Last night, Future Cinema triumphantly emerged once again at The Troxy in East London for a live screening of Ghostbusters. If you’re not familiar with Secret or Future Cinema, they transform the location into a location from the film (this case being the Sedgewick Hotel) and have actors perform live events around it. After the Ghostbusters car pulls up outside whilst we’re queueing, we finally get inside of the “hotel lobby” to be greeted by Janine, who quizzes us on any paranormal activity that we’ve seen. We finish the questioning and then enter the main auditorium where we bump into Winston Zeddmore, Walter Peck (receiving boos from the crowd as the villain of the evening) and Louis Tully (who offers to do our accounts!).
The Troxy itself was a great venue. It has that retro feel and versatility that could be used for countless different films. Around the room before the event there is the obligatory bar, Ghostbusters paranormal testing area (!) plus somewhere to grab a hot dog and a twinkie! When the screening time came around, Janine took to the stage to announce a ghost sighting. The lights come down, and the screen comes up. During the screening actors simultaneously perform iconic points from the film, such as getting their first call (“We got one!”), catching Slimer (“We came, we saw, we kicked its ass!”) and Louis Tully being chased by the Gozer demon (“Let me in!”). Towards the finale and to the audience’s raucous applause, the Stay Puft Marshmallow Man even made an appearance! These segments were the highlight of the evening, as the majority of the room would have seen the film already, but this almost interactive element gave the film so much more attention.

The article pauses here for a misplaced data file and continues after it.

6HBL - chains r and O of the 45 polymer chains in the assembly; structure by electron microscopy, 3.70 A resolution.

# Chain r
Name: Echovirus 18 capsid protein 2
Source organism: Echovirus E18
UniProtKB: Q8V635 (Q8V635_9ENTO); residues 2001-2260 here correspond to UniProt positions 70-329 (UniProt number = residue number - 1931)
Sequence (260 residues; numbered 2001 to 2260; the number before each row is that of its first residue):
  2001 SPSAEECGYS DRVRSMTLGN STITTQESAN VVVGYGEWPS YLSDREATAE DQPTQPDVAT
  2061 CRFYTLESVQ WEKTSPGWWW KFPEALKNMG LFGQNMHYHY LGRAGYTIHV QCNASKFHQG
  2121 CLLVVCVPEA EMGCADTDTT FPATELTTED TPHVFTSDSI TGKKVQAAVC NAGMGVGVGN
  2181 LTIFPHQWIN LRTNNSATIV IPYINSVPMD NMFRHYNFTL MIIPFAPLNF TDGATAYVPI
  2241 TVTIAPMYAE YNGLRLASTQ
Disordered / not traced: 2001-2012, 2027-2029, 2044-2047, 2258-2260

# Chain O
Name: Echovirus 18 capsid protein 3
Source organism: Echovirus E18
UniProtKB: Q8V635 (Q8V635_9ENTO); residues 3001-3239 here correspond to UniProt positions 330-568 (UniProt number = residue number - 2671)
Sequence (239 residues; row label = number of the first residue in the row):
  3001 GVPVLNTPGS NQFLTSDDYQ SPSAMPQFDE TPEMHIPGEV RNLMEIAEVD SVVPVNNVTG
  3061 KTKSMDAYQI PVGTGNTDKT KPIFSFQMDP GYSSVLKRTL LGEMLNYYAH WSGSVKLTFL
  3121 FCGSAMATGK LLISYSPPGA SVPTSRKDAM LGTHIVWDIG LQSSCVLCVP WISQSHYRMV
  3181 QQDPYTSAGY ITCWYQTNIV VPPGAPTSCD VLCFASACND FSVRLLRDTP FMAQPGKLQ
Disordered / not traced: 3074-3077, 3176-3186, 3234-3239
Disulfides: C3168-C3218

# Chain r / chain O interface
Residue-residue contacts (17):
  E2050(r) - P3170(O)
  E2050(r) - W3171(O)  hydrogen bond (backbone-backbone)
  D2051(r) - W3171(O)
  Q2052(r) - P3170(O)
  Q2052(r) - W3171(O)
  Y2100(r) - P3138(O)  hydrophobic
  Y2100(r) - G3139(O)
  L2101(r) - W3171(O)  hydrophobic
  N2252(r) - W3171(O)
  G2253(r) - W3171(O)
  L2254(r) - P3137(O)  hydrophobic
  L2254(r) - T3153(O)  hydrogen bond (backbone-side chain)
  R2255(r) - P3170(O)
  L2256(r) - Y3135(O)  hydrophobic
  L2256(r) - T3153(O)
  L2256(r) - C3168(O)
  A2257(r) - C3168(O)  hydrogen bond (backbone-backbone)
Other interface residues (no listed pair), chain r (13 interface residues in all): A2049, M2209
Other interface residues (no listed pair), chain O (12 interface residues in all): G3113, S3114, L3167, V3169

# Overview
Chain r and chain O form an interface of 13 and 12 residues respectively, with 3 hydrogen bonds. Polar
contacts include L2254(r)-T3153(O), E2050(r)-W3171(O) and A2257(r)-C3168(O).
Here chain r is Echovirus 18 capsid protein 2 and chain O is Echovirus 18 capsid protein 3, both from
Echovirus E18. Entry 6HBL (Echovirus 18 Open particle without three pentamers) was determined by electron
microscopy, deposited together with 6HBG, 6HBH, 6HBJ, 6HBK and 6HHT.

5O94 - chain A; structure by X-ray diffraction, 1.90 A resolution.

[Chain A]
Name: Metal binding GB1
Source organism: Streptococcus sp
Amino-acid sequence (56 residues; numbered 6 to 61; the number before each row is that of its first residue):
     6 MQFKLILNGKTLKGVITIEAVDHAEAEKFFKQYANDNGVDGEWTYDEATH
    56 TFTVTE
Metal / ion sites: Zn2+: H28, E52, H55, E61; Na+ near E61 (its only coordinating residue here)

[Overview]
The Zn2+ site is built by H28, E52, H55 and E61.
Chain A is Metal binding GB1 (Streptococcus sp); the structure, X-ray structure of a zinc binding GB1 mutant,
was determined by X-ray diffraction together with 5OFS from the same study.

All in all, an amazing evening and cinema experience. We’ll be keeping a close eye on any updates for Future Cinema’s next event.
Secret Cinema – have you heard all about it? Whilst some of us may have, there is probably a narrow percentage of those who actually know what it is! I’ve witnessed the crowds marching previously through Wapping to the now abandoned Tobacco Dock, and not even twitter came to the rescue to explain exactly what was going on (“Sshhh. It’s Secret Cinema time.”) But the premise; buy your tickets online for a specific date and time (around the £35 mark), turn up at a London location that isn’t disclosed to you until a couple of weeks before the event, and dress accordingly to the cryptic emails received periodically.
Even up until we were whisked away from Barbican station through a deserted Smithfield’s market, via a Russian checkpoint upon entry, and finally into the underground planked walkways of the abandoned Farmiloe & Sons glass merchant building in Clerkenwell, we had no idea what to expect. Once we were released into a post-WW2 Vienna and we were able to explore the cafes, bars, music, food stalls and interesting characters. We were kidnapped a couple more times by some Gestapo-like actors in character from the film. I’ll mention at this point that nobody still had definitive knowledge of what film we would be watching. It created a unique buzz, as it made each one of us detectives to try and deduct from each hint around the setting what the chosen film was.
The lights went down, air raid sirens rang and the room filled lightly with smoke. Then a silhouette appeared of a man carrying balloons. He marched off down the alley and was inhaled by the smoke. We all followed. When we reached the other side we were seated in one of the warehouses. Then the opening titles rolled of Carol Reed’s The Third Man.